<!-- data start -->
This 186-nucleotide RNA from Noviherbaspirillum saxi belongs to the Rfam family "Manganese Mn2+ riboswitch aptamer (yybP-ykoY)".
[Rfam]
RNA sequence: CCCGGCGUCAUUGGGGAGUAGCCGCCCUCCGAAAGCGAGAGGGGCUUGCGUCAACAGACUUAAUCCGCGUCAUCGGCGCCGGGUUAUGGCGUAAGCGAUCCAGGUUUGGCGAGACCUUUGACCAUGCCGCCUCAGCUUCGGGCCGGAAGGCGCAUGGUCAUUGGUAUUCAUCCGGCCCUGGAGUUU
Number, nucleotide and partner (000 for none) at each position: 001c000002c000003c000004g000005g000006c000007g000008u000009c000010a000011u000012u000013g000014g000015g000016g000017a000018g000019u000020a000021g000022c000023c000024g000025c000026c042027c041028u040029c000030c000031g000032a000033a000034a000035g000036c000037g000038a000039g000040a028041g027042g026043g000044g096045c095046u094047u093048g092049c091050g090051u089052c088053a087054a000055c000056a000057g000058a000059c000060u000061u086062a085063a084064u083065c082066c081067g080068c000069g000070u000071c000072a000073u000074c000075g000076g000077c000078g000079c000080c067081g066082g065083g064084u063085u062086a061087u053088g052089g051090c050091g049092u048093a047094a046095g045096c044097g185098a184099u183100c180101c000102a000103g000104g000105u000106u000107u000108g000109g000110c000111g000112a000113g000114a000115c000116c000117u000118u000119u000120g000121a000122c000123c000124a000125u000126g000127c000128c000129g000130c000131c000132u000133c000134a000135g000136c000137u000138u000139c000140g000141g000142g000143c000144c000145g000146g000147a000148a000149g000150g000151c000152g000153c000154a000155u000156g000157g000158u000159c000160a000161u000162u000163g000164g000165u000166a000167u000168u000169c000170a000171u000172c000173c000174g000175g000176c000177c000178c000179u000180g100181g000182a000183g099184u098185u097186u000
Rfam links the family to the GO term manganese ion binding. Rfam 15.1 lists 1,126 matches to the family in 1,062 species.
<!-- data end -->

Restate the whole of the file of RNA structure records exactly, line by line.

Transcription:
This 186-nucleotide RNA from Noviherbaspirillum saxi belongs to the Rfam family "Manganese Mn2+ riboswitch aptamer (yybP-ykoY)".
[Rfam]
RNA sequence: CCCGGCGUCAUUGGGGAGUAGCCGCCCUCCGAAAGCGAGAGGGGCUUGCGUCAACAGACUUAAUCCGCGUCAUCGGCGCCGGGUUAUGGCGUAAGCGAUCCAGGUUUGGCGAGACCUUUGACCAUGCCGCCUCAGCUUCGGGCCGGAAGGCGCAUGGUCAUUGGUAUUCAUCCGGCCCUGGAGUUU
Number, nucleotide and partner (000 for none) at each position: 001c000002c000003c000004g000005g000006c000007g000008u000009c000010a000011u000012u000013g000014g000015g000016g000017a000018g000019u000020a000021g000022c000023c000024g000025c000026c042027c041028u040029c000030c000031g000032a000033a000034a000035g000036c000037g000038a000039g000040a028041g027042g026043g000044g096045c095046u094047u093048g092049c091050g090051u089052c088053a087054a000055c000056a000057g000058a000059c000060u000061u086062a085063a084064u083065c082066c081067g080068c000069g000070u000071c000072a000073u000074c000075g000076g000077c000078g000079c000080c067081g066082g065083g064084u063085u062086a061087u053088g052089g051090c050091g049092u048093a047094a046095g045096c044097g185098a184099u183100c180101c000102a000103g000104g000105u000106u000107u000108g000109g000110c000111g000112a000113g000114a000115c000116c000117u000118u000119u000120g000121a000122c000123c000124a000125u000126g000127c000128c000129g000130c000131c000132u000133c000134a000135g000136c000137u000138u000139c000140g000141g000142g000143c000144c000145g000146g000147a000148a000149g000150g000151c000152g000153c000154a000155u000156g000157g000158u000159c000160a000161u000162u000163g000164g000165u000166a000167u000168u000169c000170a000171u000172c000173c000174g000175g000176c000177c000178c000179u000180g100181g000182a000183g099184u098185u097186u000
Rfam links the family to the GO term manganese ion binding. Rfam 15.1 lists 1,126 matches to the family in 1,062 species.